October 11, 2003

Where is Roger? Pedro Jamie Martinez will try to bring his team and Red Sox Nation within two wins of the World Series, facing a bigger traitor to New England than Benedict Arnold. William Roger Clemens is making his final appearance in the park he called home for 13 years; it also could be the final start of his remarkable career. So, is this is the duel of the year? Yes, but it is much more than that. Arm-ageddon? That's more like it (though we should probably save that for a possible Game 7 rematch). I like Larry Stone's description in the Seattle Times: "This one is about the thrill of possibilities, inextricably mixed with the hint of danger. This one will take the revved up fans at Fenway Park and juice them right to maniacal levels. This one will be a flat-out, full-bore, roaring, crazy ice-blast of a ballgame."

The results of the previous four Pedro-Roger meetings. ... Damon insists he is playing today, but refuses to cut his hair. "Some of the players wanted to get me when I was still out on the ground [in Oakland]." ... Pitching coach Dave Wallace remembers Pedro from their days in Great Falls, Montana. ... A Red Sox haven in Manhattan. ... For Pedro, it is now more about precision than power. ... Grady might drop Millar in the order, perhaps flip-flopping him with Varitek; he added Millar would not be benched in favor of "Milk Carton" McCarty.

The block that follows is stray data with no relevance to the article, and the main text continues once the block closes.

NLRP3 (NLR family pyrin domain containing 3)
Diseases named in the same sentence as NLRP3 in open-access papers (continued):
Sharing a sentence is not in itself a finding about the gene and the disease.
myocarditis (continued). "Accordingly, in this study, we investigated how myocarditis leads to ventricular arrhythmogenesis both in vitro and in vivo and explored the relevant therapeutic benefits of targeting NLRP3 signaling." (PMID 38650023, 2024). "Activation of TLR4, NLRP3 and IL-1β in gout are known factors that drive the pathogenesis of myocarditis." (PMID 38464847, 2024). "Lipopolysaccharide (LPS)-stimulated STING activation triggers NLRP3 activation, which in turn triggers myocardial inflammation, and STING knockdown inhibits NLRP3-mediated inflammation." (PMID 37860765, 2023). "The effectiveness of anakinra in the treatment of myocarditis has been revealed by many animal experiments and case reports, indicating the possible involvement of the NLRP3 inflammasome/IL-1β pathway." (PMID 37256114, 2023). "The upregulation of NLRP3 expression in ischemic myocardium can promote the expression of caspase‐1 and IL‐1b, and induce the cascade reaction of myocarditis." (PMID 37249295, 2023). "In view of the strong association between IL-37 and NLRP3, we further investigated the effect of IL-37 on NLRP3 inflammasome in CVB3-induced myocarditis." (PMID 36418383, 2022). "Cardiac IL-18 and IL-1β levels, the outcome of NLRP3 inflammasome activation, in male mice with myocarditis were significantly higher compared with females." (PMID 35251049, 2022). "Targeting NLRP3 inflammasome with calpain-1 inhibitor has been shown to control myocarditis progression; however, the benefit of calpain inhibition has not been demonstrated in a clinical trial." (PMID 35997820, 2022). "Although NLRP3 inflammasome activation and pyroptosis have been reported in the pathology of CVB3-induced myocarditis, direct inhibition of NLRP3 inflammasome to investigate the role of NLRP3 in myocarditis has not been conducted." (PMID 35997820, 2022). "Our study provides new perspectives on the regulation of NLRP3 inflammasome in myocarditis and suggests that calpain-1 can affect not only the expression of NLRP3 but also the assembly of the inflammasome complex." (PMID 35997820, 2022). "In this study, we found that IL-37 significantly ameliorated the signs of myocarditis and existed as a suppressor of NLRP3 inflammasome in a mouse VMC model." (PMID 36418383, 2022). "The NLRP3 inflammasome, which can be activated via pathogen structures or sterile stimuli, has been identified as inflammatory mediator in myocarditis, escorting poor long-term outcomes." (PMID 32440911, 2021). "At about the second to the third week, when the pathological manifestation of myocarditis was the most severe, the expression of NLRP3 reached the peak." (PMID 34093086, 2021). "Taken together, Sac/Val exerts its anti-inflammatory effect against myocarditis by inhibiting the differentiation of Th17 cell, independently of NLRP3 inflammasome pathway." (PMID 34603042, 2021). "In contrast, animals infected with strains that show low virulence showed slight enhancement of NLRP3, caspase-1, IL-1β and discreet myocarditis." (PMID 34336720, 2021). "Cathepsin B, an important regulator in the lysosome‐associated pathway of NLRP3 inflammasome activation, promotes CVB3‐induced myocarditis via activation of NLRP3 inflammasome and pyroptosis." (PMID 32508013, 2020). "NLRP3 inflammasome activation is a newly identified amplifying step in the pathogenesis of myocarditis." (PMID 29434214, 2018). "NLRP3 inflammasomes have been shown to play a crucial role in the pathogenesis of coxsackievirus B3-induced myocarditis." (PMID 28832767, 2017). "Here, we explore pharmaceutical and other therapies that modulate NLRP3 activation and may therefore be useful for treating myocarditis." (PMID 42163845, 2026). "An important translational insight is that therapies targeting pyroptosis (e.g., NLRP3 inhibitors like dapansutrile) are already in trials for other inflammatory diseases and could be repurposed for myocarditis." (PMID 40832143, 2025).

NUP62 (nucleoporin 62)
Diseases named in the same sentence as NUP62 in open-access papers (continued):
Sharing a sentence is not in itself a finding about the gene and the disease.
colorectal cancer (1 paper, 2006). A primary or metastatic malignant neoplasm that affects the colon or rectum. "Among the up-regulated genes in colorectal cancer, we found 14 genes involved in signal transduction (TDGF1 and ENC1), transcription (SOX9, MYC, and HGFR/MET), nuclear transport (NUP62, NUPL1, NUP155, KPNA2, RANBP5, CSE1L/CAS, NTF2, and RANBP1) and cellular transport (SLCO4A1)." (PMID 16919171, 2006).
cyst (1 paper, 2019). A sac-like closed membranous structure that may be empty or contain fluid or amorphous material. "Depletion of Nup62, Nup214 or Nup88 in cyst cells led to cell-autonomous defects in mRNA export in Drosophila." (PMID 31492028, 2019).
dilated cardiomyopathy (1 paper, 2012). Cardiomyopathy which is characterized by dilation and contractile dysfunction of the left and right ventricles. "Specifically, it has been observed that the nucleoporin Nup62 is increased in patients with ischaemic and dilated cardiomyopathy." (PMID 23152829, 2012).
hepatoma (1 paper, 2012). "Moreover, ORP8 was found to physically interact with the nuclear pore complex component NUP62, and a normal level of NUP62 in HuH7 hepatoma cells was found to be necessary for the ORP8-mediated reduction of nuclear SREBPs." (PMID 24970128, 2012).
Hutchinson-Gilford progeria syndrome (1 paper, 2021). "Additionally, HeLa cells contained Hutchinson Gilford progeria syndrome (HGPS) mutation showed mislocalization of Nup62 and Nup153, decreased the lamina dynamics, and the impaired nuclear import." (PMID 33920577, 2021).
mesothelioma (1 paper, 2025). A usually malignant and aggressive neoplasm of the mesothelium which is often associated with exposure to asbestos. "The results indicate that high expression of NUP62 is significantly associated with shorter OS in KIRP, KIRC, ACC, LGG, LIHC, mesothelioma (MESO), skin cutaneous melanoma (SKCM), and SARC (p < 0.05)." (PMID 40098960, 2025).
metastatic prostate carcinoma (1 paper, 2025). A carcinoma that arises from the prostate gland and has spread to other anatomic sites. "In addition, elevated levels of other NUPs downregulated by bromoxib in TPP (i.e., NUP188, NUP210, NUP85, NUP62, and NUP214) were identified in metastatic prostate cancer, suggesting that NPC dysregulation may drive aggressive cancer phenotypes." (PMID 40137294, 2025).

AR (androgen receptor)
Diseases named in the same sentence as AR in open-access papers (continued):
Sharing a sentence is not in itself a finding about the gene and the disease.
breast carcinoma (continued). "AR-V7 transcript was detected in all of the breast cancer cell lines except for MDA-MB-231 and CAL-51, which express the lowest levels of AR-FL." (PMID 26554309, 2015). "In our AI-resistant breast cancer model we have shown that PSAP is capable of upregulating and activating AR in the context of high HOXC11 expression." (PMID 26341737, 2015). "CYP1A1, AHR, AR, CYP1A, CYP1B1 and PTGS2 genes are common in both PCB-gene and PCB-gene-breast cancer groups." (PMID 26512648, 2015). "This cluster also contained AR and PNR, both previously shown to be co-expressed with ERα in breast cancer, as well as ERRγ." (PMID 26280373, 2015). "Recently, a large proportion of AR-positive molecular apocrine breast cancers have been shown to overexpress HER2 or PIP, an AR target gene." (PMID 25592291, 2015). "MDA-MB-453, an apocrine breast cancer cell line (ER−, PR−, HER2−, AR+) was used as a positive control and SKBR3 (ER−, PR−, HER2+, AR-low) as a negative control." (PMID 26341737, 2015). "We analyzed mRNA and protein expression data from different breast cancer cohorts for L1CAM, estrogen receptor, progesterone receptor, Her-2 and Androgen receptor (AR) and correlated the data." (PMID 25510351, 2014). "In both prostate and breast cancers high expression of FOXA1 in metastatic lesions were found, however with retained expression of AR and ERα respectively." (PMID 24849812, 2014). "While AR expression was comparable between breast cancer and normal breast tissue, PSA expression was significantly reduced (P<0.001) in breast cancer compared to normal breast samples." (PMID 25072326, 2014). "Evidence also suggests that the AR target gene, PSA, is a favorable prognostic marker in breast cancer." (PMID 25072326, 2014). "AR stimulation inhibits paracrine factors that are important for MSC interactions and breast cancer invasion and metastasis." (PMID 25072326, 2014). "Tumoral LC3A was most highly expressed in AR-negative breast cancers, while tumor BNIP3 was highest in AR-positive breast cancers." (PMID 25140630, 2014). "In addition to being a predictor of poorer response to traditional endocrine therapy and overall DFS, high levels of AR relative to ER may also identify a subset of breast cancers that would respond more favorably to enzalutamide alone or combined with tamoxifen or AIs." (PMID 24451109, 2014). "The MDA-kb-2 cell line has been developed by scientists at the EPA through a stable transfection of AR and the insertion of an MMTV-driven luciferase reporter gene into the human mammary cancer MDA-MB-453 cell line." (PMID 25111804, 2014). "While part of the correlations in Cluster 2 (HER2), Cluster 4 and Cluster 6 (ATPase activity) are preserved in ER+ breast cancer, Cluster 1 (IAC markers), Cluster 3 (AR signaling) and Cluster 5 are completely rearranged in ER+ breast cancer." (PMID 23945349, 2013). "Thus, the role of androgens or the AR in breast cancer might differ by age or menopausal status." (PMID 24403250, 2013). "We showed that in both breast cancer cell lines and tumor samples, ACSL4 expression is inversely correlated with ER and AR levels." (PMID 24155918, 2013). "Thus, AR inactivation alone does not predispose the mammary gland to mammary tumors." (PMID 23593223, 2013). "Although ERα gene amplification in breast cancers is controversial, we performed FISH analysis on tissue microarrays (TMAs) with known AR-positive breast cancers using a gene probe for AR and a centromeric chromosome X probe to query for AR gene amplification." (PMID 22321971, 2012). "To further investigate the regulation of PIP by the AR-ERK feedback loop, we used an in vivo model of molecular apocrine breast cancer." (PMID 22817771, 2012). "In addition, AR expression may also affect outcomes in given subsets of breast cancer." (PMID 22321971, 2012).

In a Herald pay column, Steve Buckley offers this aside: "It's like all those sportswriters covering this series who keep sending in those 'curse' columns. They can't help themselves. Rather than report on the real reasons the Red Sox haven't won the World Series since 1918 - such as racism, alcoholism and cronyism - they pick up the phone, call the sports editor and say, 'I have a great idea for a column: I believe the Red Sox are cursed.' 'I like it,' says the editor, back home in Kansas City, and we're off to the races."

Dear Boston bats: Please show Mr. Clemens to the Exit. Thank you.

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